Friday, April 9, 2010
Balance Always a Good Thing?
I am sure that at some point in everyone's life they have been told that there are two sides to every story and that one should always keep their mind open to the other side of issue. Usually there are multiple ways to go about doing things and if people would just keep their minds open to others' suggestions they might realize their way isn't necessarily the only correct way. This happens a lot in U.S. politics. Some of the most successful legislature comes from partnerships that extend across the aisle. However, is this fair and balanced approach, this taking the time to observe two truths to every issue, applicable to all situations? Does every instance deserve a balanced approach?
Let's talk about education, specifically science education. As some of you are aware, many Texas schools are using books that include Creationist sections in their biology chapters. Unfortunately, people have written this situation off has letting the kids hear both sides of the story, evolution vs. creationism. Does this sound absurd to anyone else? It should. In this case, children are not learning both sides of the story, rather they are being misled and "miseducated" (if I may borrow a term from Lauren Hill) about real science as opposed faux science. The theory of evolution is fact. Theory in this context means "fact", look it up. Creationism is not fact, but instead belief. But because this is being taught in science class it is being represented as fact and that is horrible for the sake of future generations and for the sake of the country. The U.S. is on its way to becoming science-retarded. I am all about letting kids know that there are people out there that believe humans and dinosaurs walked the earth together 5,000 years ago, but not in science class. That kind of discussion belongs in Theology classes or religious studies classes. This situation is on par with a History teacher teaching that the holocaust never happened along with their general holocaust and WWII studies, or a science teacher presenting the belief that the world is flat. It's nothing but misinformation.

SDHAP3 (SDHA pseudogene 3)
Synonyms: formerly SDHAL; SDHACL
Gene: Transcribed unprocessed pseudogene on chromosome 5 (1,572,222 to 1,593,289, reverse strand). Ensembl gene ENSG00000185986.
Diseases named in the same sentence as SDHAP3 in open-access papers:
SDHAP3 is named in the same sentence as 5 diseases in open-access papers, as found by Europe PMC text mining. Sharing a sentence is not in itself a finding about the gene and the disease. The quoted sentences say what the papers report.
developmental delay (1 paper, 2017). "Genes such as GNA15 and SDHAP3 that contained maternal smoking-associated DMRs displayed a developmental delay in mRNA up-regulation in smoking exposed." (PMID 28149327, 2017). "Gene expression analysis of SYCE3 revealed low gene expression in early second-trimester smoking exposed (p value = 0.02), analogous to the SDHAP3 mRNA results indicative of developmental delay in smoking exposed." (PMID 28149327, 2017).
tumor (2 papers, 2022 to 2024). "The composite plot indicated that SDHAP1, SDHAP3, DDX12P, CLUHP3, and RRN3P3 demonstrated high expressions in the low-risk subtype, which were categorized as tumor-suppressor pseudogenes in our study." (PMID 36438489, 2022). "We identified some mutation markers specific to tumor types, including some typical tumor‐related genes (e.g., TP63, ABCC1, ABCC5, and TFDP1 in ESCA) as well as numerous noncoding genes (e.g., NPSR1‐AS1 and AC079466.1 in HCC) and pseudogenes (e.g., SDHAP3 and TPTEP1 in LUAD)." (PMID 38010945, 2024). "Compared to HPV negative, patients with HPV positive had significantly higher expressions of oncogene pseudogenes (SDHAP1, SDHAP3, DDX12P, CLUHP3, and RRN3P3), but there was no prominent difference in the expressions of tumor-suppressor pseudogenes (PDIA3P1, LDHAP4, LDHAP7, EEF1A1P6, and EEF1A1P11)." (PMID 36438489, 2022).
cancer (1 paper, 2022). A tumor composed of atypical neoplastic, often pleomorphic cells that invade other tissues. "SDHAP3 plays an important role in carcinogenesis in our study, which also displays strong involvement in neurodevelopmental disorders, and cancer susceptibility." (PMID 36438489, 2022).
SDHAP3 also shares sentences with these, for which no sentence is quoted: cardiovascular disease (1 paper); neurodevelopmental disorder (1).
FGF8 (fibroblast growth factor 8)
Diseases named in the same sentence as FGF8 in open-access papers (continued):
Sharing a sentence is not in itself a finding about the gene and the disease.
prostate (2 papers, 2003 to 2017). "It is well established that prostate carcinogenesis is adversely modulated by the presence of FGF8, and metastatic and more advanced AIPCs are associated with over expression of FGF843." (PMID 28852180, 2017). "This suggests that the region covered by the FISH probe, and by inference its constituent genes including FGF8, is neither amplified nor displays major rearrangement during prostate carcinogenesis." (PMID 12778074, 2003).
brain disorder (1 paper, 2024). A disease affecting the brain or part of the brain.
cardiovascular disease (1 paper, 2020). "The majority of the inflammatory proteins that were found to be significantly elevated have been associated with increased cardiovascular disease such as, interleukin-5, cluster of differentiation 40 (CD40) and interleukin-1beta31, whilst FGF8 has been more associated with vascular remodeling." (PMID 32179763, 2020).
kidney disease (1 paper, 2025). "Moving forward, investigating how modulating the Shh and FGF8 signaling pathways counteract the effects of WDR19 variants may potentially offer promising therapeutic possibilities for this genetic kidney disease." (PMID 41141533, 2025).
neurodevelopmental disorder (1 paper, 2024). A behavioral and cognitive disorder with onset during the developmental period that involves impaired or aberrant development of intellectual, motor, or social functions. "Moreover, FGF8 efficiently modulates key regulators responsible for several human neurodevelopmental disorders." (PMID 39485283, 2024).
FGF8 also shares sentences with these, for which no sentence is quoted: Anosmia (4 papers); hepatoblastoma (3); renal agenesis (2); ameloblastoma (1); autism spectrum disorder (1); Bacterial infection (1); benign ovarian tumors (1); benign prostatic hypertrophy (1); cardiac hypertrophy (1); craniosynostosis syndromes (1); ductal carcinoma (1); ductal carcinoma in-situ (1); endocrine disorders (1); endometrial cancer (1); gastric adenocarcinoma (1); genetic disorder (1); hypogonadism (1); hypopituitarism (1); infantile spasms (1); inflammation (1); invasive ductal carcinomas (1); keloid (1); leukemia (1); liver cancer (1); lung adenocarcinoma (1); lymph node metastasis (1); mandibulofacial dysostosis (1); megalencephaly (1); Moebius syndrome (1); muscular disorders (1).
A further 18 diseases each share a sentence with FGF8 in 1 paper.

Now consider another unfortunate balancing that takes place in science classes (and more notably in the media), climate change. Somewhere around 90% (or higher, I'm being conservative in my estimate) of credible and peer-reviewed literature present findings that confirm human-influenced global warming. If it's 90-10 that global warming is real why is it being taught as 50-50 it exists/it doesn't exist. Teachers should suggest that the issue of global warming is not necessarily certain, but should do so in a proportional manner. For example, spend 9 days discussing findings that indicate global warming, but only spend one day presenting the doubts. After all, the legitimate doubts only make up around 10% of the total data. Why do we give that 10% so much attention? Kids need to learn the science, they do not need to be misled under the guise of presenting two sides to every story.